The next generation: New MES platforms support global business models
Manufacturing execution system (MES) vendors are embracing the idea of being able to use a single MES across the enterprise—even if the enterprise has multiple facilities with varying modes of manufacturing.
A manufacturing execution system—or MES—is the system of choice in many industries for managing production. But it's always been difficult for an MES to suit all of a company’s plants, which is why there is no enterprise standard, says Simon Jacobson, senior analyst with Boston-based AMR Research.
“The situation [magnified] in recent years as manufacturers shifted to globalization strategies,” Jacobson says. “Manufacturing needs to be more tightly integrated with the enterprise, but plants are spread around the world, and they follow different business models.”
AMR says what's needed is vendor adoption of its Manufacturing 2.0 conceptual model that promotes use of manufacturing service-oriented architecture (SOA) and emerging Web 2.0 and Enterprise 2.0 patterns, Jacobson says. The result would be an almost on-demand manufacturing solution for demand-driven companies.
AMR advisors aren’t the only ones with such a concept in mind. Some MES solution providers have been making significant strides, and have launched next-generation solutions. Case-in-point is Visiprise, which targets aerospace & defense, high-tech, automotive, and medical device manufacturers; and counts BAE Systems, Celestica, Lockheed Martin, Philips Lighting, Solectron, and Thales Avionics among its customers.
Visiprise Manufacturing 5.0 MES, which launched this past fall, incorporates features and technology today’s users would expect. Its Production Operation Dashboard (POD), for example, features Web 2.0 platform characteristics and includes a new Java-based user interface configured to display additional manufacturing data for analysis.
On further exam, however, what really stands out isn’t so much its presentation, but rather the solution’s support for discrete manufacturers’ multimode manufacturing operations—something Carter Johnson, a senior VP with Visiprise, calls essential.
“Manufacturers have spent considerable time and money addressing the supply chain. Now they are turning their focus back to manufacturing and the need for an enterprise-standard MES,” Johnson says. “But the reality is that all manufacturing facilities across an enterprise don’t do the same thing, and often employ vastly different manufacturing models.”
With that in mind, Visiprise Manufacturing 5.0 is engineered to enable manufacturers to capture complete component traceability, end-item configuration management, and regulatory compliance from a single application used in a multimode manufacturing environment. That’s particularly vital when considering that an aerospace manufacturer, for example, wants a standard MES, but some of its plants build circuit boards, others produce subassemblies, some build systems, and others do final assembly of satellites and missiles, according to Johnson.
“Visiprise Manufacturing 5.0 gives them the ability to leverage one solution to handle both high-volume/low-mix make-to-stock operations and low-volume/high-mix build-to-order assembly manufacturing,” he says.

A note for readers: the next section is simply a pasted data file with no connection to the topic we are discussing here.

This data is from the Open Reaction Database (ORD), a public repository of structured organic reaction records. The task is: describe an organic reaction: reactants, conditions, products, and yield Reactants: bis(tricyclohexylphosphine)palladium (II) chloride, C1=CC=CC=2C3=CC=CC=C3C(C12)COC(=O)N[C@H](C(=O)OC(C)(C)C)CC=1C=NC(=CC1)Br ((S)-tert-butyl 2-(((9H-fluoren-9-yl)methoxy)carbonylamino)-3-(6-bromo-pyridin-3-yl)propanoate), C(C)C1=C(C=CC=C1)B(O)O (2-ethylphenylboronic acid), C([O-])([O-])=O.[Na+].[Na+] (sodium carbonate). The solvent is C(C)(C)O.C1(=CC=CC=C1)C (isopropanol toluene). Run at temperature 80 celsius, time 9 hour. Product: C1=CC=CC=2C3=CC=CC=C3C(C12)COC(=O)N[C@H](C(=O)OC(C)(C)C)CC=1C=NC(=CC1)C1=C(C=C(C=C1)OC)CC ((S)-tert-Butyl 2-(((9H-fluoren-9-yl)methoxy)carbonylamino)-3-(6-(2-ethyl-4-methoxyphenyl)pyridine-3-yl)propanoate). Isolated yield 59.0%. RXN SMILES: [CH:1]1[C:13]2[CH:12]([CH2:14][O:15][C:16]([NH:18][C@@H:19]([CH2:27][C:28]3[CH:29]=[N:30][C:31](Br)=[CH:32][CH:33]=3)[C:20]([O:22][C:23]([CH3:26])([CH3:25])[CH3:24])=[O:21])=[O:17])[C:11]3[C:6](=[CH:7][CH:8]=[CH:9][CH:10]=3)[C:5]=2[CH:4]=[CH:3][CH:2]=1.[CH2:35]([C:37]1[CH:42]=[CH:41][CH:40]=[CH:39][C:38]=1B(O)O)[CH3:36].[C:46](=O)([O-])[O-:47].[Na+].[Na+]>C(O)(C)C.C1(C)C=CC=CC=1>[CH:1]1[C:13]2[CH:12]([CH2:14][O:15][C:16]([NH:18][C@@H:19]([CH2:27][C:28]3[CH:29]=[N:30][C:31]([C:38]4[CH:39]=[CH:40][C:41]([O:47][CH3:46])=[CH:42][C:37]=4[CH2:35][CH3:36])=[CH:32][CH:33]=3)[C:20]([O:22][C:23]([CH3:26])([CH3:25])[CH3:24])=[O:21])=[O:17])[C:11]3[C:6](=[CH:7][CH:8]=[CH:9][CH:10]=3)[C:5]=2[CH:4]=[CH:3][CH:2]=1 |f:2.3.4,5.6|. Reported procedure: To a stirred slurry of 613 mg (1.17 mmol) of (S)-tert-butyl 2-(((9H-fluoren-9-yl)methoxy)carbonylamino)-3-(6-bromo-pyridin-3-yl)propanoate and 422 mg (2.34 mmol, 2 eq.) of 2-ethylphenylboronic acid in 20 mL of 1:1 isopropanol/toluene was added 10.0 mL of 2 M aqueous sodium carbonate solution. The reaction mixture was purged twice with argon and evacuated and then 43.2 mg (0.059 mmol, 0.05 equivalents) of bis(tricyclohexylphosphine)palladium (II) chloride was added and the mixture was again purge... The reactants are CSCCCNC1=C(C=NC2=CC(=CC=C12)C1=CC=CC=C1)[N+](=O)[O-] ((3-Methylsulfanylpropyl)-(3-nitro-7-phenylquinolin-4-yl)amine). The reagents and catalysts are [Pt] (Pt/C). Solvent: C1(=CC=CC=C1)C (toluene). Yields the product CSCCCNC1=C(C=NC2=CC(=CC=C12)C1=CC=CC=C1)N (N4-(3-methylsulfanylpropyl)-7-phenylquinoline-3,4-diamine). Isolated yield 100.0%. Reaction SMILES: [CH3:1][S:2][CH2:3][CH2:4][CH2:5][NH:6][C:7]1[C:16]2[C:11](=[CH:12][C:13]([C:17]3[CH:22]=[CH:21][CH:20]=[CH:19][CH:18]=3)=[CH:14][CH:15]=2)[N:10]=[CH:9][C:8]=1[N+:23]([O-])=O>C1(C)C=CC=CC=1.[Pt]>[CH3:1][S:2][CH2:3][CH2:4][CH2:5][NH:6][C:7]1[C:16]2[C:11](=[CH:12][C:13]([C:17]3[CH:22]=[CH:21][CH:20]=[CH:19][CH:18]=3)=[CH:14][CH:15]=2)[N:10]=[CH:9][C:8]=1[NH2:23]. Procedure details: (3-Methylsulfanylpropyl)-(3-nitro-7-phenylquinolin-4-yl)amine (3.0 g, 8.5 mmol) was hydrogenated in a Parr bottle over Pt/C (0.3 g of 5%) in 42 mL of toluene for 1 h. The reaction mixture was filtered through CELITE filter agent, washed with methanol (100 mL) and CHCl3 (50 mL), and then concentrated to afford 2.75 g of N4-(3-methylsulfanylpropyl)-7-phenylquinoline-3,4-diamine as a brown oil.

Another vendor taking a similar approach is VIA Information Tools. While perhaps best known as an MES supplier to the automotive industry, VIA also serves medical device & equipment, electronics, and aerospace & defense manufacturers.
VIA’s MAN-IT solution serves as an enterprise-standard MES that replaces countless other manufacturing solutions across an enterprise, and offers the means to improve visibility and traceability, and deliver process enforcement, says VIA Information Tools CEO Gregory DeLaere.
“Across an enterprise, some manufacturing facilities may produce a wiring harness for automotive suppliers on a sequenced JIT basis, and other plants may produce textile products for automotive suppliers," says DeLaere. "But what makes the situation more complex is that more than half of our customers run a different part down the production line every time. MAN-IT is extremely flexible so manufacturers can deploy it across the enterprise to meet demands—not just from plant to plant and line to line, but also from part to part—while maintaining visibility, traceability, and process enforcement.”
That’s done by allowing end users to graphically change the business process by adding, removing, or rearranging what VIA calls “Business Atoms” within the business map. These Atom changes can be done in real time without programming knowledge to ensure the intended changes actually are made, DeLaere says.
AMR's Jacobson believes both solution suppliers are on the right track.
“Visiprise and VIA have the goals of Manufacturing 2.0 in mind,” says Jacobson. “Their solutions promote the idea of being able to use a single MES across the enterprise as a standard—regardless of what each plant is doing—giving plants and employees the functionality they need.”
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Before the calendar turned, 2016 already had the makings of a pivotal year for manufacturing, and for the world.
There were the big events for the year, including the United States as Partner Country at Hannover Messe in April and the 2016 International Manufacturing Technology Show in Chicago in September. There's also the matter of the U.S. presidential elections in November, which promise to shape policy in manufacturing for years to come.
But the year started with global economic turmoil, as a slowdown in Chinese manufacturing triggered a worldwide stock hiccup that sent values plummeting. The continued plunge in world oil prices has resulted in a slowdown in exploration and, by extension, the manufacture of exploration equipment.
Read more: 2015 Salary Survey